However, the failure of this example is that for the most part we only have a range of hands which are a substitute for aces, aces being the universal threat the UTG raiser brings to the table- and his only positional advantage.  The equity of KK, QQ, JJ, and TT versus the field is lower than AA, dropping off at significant standard intervals as they are not equivalent versus wide ranges that are Ax etc heavy. Yet no one is going to suggest folding these premiums from UTG; never mind AK which is exactly what we get most often and they “put us on” most often and which leaves us in the impossible (theirs) (theirs) (theirs) situation most often.

So assuming we are not surrendering these hands out of position and must leave behind the canard of wanting as many callers as possible, we then need to follow maxim two: barreling correctly.

The first step to doing this is deducing from a cbetting matrix if we are going to be able to even put one profitable bet in.  Against four opponents the situation, if not always the odds, are stacked against less than aces.  If I had a blind for every post in the forum where someone continued into three people+ on a caller’s board then got lost, I would likely have a couple complimentary buy ins for the 3/5 game tonight. Your buy-in, sir…

However, it doesn’t stop there.  Without the right number of barrels for your holding, disaster awaits.  For every holding and situation there is a correct number.  I witnessed the following error which left a friend in frustration.  Maybe he saved money, maybe not, but it wasn’t the best plan to maximize wins and minimize losses overall.

Taggy 4 Lyfe (since this could be anyone of you earnest poker students) opens AQcc and picks up a couple Pooflingers. We see 967cc. How to approach this?

For one, there is a real decision. The check raise is optimal on board that yields pairs and gutters that incentivize the button to bet, but barreling has a way forward, too, which might be an option in position.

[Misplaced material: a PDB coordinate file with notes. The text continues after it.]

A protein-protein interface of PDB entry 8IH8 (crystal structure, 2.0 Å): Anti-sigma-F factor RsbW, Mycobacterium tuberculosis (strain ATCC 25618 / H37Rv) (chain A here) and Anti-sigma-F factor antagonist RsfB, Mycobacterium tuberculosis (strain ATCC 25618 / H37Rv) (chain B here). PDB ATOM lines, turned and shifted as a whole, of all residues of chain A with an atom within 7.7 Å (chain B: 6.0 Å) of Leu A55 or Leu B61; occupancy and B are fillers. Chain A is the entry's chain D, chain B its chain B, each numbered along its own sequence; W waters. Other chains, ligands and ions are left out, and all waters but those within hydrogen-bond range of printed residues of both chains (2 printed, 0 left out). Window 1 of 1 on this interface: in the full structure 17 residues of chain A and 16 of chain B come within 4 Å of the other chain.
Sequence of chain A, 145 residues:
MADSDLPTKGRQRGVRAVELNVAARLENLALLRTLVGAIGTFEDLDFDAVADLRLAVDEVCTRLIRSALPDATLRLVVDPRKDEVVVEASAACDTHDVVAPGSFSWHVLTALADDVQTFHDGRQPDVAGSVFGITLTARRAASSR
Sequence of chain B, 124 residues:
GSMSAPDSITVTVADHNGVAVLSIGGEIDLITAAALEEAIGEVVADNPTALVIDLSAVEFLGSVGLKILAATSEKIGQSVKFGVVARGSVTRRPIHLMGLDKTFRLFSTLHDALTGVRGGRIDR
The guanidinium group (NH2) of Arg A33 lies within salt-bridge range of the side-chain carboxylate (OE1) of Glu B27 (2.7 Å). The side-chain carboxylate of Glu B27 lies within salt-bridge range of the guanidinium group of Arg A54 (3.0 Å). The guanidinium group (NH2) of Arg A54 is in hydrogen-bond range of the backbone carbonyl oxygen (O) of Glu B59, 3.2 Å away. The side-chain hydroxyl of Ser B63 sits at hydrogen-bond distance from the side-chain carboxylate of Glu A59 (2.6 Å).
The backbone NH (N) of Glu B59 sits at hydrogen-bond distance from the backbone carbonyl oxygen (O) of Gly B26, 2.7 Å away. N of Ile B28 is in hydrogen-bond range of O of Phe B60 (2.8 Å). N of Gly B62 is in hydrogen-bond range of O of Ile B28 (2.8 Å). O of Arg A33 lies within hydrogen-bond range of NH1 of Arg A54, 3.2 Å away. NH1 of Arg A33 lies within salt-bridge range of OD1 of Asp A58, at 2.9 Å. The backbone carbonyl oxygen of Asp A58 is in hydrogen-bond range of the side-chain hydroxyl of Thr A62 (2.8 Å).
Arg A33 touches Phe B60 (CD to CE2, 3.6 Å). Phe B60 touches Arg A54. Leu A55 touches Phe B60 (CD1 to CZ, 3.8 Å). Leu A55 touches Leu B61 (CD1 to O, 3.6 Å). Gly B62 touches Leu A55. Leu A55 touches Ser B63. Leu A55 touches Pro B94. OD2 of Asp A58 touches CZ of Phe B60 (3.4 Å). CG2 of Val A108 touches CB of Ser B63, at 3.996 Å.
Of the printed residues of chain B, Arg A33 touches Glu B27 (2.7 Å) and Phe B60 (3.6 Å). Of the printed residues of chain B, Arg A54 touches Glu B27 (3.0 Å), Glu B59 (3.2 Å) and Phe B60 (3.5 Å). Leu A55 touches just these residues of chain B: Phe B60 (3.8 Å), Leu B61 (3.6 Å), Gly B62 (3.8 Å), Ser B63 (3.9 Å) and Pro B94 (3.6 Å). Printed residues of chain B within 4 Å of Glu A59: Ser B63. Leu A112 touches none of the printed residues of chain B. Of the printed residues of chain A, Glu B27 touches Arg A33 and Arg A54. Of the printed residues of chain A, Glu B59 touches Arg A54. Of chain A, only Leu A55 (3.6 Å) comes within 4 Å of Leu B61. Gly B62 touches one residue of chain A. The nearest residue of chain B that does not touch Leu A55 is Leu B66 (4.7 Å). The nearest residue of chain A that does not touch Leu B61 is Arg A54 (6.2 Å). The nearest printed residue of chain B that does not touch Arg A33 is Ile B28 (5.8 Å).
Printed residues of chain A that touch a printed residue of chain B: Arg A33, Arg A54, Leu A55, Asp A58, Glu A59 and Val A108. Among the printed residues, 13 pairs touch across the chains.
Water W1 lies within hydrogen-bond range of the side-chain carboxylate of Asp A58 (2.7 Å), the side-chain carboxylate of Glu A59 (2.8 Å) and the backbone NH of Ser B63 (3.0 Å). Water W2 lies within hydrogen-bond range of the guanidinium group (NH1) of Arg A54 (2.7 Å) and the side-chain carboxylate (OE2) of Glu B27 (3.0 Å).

However, it’s highly polarized to bet into a board which favors the caller, a fact that seems to overlook mostplayers from 5/10 down.  So if you are going to represent a nutted hand with a bet, how many barrels do you have to fire to manage this holding correctly?

Yes, you answered it already, three; and you knew it because the interaction of the board, your opponent’s range, and your hand dawned on you.  Three barrels is the correct way forward, once you start.  In this spot, our Taggy 4 Lyfe friends love to two barrel and depolarize their line at the end, not realizing that it was polarized from the start vis a vis the board.  In other words, the hands that can fade this board are not middling or merged, and you want bluffs with significant equity. Since Pooflinger ranges are weak, the decision, barring certain runouts, has to trend toward finishing what we started.  It’s check/raise if you are interested in balance, or three shells versus weak ranges if you want to play exploitatively.

Horse_Rider_SmurfIn this example, the Pooflinger held on with second pair twice and was not tested on the river.  That’s a crushing loss of big blinds.  Just as importantly, it’s mentally taxing to see Q7 take the pot from you, escaping from domination without a scratch.  Think about naked Mason Malmuth.  Oh, you’re not feeling better?

We want to 1) punish weak ranges with a bigger raise and so make weak calls even more painful and then 2) zero in on what our holding must do with the board we are given.